I looked at the spider veins as I shaved my legs in the shower tonight and thought, "That nineteen-year-old girl couldn't be me." The crows feet laugh lines next to my eyes weren't there during those college. I definitely wouldn't (or at least shouldn't) fit into the same tight clothes I wore back then.
And sometimes I want so desperately to go back. Back to the time when my biggest challenge was squeezing in 30 minutes to study for a biology test or remembering to tutor the cute baseball players for a French credit. It was so simple. So easy. It was all about me.
But now a few years have passed. Yes, sometimes I want to go back to the stool with the fake microphone and the pretend audience of fans. I want it to be all about me.
It's not anymore, though. Nope. Tomorrow when I leave on the jet plane, I will remember that this story really isn't about me. It never has been.
So I take a deep breath, recenter, close my eyes, and leap. I don't know the final chapter, but I trust the Author.
I don’t have any tattoos, mostly because it just seems so...permanent. I have been intrigued, however, by a tattoo displayed by one of my favorite singers, Karin Bergquist of Over the Rhine. At a concert years ago she shared a tattoo on her arm with a quote attributed to Theodore Roosevelt: “Comparison is the thief of joy.” I bought the concert t-shirt with that same quote because, well, a t-shirt isn’t as permanent as a tattoo.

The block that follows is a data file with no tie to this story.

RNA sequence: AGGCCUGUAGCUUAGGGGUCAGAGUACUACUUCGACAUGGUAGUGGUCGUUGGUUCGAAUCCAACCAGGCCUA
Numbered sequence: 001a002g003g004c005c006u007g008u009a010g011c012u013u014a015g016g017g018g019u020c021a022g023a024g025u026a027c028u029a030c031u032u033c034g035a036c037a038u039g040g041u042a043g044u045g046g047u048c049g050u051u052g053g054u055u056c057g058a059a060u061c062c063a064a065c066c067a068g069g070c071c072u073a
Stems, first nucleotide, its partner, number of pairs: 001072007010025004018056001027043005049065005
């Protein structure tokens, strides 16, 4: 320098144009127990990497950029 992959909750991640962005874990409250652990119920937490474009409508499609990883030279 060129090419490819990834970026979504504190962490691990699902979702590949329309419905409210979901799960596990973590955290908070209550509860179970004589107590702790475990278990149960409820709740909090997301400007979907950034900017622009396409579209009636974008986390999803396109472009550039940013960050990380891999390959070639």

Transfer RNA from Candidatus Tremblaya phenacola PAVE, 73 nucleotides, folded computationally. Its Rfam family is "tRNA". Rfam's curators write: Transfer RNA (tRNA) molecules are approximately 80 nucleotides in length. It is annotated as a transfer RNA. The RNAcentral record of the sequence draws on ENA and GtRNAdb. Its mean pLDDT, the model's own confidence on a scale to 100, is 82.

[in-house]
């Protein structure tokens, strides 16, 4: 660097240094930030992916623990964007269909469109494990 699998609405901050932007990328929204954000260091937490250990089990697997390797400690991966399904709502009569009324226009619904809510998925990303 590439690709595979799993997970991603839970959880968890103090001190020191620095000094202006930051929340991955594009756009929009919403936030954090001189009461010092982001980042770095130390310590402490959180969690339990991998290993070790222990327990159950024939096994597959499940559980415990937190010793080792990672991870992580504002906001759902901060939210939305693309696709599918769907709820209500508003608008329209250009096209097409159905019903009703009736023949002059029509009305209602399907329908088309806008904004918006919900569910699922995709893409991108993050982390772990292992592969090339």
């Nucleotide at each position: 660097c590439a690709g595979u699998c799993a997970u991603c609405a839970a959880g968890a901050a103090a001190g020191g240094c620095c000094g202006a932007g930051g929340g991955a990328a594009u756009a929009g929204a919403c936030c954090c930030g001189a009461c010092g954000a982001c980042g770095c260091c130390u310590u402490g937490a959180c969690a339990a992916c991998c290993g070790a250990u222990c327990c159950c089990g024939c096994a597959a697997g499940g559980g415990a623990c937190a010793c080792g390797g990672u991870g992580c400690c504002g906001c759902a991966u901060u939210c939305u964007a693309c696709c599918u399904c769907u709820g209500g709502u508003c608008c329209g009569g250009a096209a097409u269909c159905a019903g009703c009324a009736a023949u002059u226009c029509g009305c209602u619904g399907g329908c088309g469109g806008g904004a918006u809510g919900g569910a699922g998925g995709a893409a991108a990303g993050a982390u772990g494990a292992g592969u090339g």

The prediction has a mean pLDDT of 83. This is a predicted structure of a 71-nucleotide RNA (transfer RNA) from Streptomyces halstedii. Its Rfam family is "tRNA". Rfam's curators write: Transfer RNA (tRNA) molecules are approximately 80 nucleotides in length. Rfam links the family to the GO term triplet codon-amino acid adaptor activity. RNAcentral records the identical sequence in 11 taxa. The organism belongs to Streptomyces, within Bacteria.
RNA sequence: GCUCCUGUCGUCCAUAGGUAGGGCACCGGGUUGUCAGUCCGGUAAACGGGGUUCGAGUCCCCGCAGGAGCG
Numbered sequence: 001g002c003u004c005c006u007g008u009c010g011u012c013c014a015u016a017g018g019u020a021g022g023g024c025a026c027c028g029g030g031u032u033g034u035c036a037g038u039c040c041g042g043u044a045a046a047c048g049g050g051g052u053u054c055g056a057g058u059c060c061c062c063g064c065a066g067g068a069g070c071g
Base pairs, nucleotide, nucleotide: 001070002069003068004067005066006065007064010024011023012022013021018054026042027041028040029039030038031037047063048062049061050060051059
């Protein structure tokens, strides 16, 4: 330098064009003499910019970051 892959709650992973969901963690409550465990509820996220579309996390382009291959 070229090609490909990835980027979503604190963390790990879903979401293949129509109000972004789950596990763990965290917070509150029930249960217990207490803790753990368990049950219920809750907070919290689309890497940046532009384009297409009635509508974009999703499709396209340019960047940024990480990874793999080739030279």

The words stuck with me, so I might as well get the tattoo. I could use the permanent reminder.
I repeat the phrase to my children at least monthly as they lament the fact that we don’t go out to eat as much as _________’s family, that we don’t allow as much screen time as ____________’s mom does, that we implement an earlier bedtime than _____________’s parents.
But then I find the nagging whisper of doubt enter in. Maybe we should have more screen time. Maybe I am too restrictive with social media. Maybe so-and-so’s mom is right; teenagers don’t really need a strict bedtime. And why am I still making them eat broccoli?
I find my comparison to other parents stealing my own joy.
In several conversations with other parents during the past months, I’ve repeated my belief that right now truly is the most difficult time to be a parent in the history of the world. Maybe that’s hyperbole, but most days it feels true. I read articles like this one that outline the very-real dangers of online pornography. I see studies like this one about the escalation of teenage depression that conclude that “all signs point to the screen.” So we make tough parenting decisions in an attempt to keep our kids safe from dangers.